XTi to 40/50D isn't that big an upgrade in high-ISO noise...unless you shoot jpeg, since the noise reduction algorithms have improved.

    start with faster lenses, at least at the wide/standard end. 17-55 IS or a wide (24-35mm) prime.
     
  6. MattSepeta thread starter macrumors 65816

    MattSepeta

    Joined:
    Jul 9, 2009
    Location:
    375th St. Y
    #6
    Excuse my noobness

    At risk of sounding like a moron, oh well:

    What are the benefits of a prime lens over a zoom lens? Are they faster, generally? Higher quality?

    Another question... The L series... I LOVE my 70-200L, but are L lenses worth the severe price difference? :confused:


    Again, thanks for the help everyone
     
  7. jampat macrumors 6502a

    Joined:
    Mar 17, 2008
    #7
    Many primes are available around f1.4. That is three whole stops more light than you 70-200 (and roughly three stops on the 10-22). That means your shutter speed can be 8 times faster at the same ISO. You depth of field really gets small that open, but it gives you an idea of the magnitude of change.

    To get three stops on ISO, you would need a camera that comfortably shot at ISO6400 or so. I think some Nikons or maybe a 5D(II?) could do this, but definitely not a 40D or 50D. Heck the 50D will probably not be a lot different than what you have in low light, I think past 800 it starts getting noisy. I think the 40D can go to 1600 nicely, but that's only one stop (ie half the shutter speed).
     
  8. toxic macrumors 68000

    Joined:
    Nov 9, 2008
    #8
    primes only need to be good at one focal length. this means they're (generally) smaller, more resistant to aberrations (distortion, flare, CA, etc), can have very large f-stops compared to zooms in the same focal length range (e.g. 100-400 f/4-f/5.6 vs 400/2.8 or 17-55/2.8 vs 35/1.4), and are sharper and less expensive than any zoom in the same price and FL range. some have bokeh (background blur quality) that no or only a few zooms can match.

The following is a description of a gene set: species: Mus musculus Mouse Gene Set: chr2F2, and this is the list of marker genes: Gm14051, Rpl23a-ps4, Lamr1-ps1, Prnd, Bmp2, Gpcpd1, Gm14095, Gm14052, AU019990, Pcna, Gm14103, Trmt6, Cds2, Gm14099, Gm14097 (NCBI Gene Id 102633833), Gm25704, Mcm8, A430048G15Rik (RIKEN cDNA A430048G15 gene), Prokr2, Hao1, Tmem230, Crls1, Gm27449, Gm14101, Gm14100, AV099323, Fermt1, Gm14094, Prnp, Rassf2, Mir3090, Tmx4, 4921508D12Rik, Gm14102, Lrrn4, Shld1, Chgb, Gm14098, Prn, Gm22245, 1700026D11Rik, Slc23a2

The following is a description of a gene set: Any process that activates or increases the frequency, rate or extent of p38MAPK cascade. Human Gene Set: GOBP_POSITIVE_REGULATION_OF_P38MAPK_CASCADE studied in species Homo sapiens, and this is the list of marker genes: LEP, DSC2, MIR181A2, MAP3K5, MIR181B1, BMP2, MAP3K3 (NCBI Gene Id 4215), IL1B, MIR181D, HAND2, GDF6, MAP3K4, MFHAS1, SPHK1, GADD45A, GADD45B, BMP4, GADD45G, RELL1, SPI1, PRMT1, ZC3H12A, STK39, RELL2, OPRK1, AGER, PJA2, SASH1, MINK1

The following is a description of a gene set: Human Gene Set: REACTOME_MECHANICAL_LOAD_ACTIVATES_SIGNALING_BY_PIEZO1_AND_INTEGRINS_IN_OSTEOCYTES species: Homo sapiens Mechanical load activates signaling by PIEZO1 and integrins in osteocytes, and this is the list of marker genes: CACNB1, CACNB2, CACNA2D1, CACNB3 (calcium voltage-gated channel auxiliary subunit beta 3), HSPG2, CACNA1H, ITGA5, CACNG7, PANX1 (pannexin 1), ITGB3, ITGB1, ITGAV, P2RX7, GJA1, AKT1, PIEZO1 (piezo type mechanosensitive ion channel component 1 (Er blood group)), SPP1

as a rule of thumb, the shorter the zoom ratio, the better the image quality, and primes have the shortest possible ratio of 1:1.
     
  9. JFreak macrumors 68040

    JFreak

    Joined:
    Jul 11, 2003
    Location:
    Tampere, Finland
    #9
    +1

    If you feel the need for L quality wide-angle zoom, then consider the 16-35mm f/2.8L
     
  10. JFreak macrumors 68040

    JFreak

    Joined:
    Jul 11, 2003
    Location:
    Tampere, Finland
    #10
    Yes!

    You should be able to tell, since you already have L glass, albeit entry-level model but still it takes wonderful pictures.
     
  11. JFreak macrumors 68040

    JFreak

    Joined:
    Jul 11, 2003
    Location:
    Tampere, Finland
    #11
    No, granted, I would not choose the bigger version because of the ISO performance. But there are other benefits, size and metal structure to begin with, which make me choose older xxD series over most current xxxD (rebel) series anytime.

    40D feels "like a smaller 1DmkIII" whereas the xxxD (rebel) series feels "like a beefed up PowerShot".

    But not everyone values how the tool feels to operate, most just shoot and don't care. I however feel that using xxxD (rebel) I have to constantly watch what I'm doing instead of letting my fingers operate the thing, just because the small body is too small to my small hands. I prefer larger and heavier body, but maybe that's just me ;P
     
  12. JFreak macrumors 68040

    JFreak

    Joined:
    Jul 11, 2003
    Location:
    Tampere, Finland
    #12
    Two of the best Canon prime lenses out there.

    I'm actually planning on buying the 135mm f/2.0 in the near future even though I already own 70-200mm IS f/2.8 which takes superb pictures. The 135mm is just very small and tiny compared to "the tank" that I absolutely must have that as a travel lens. It is also highly praised indoor sports lens due to being tack sharp at its fastest f/2.0 aperture.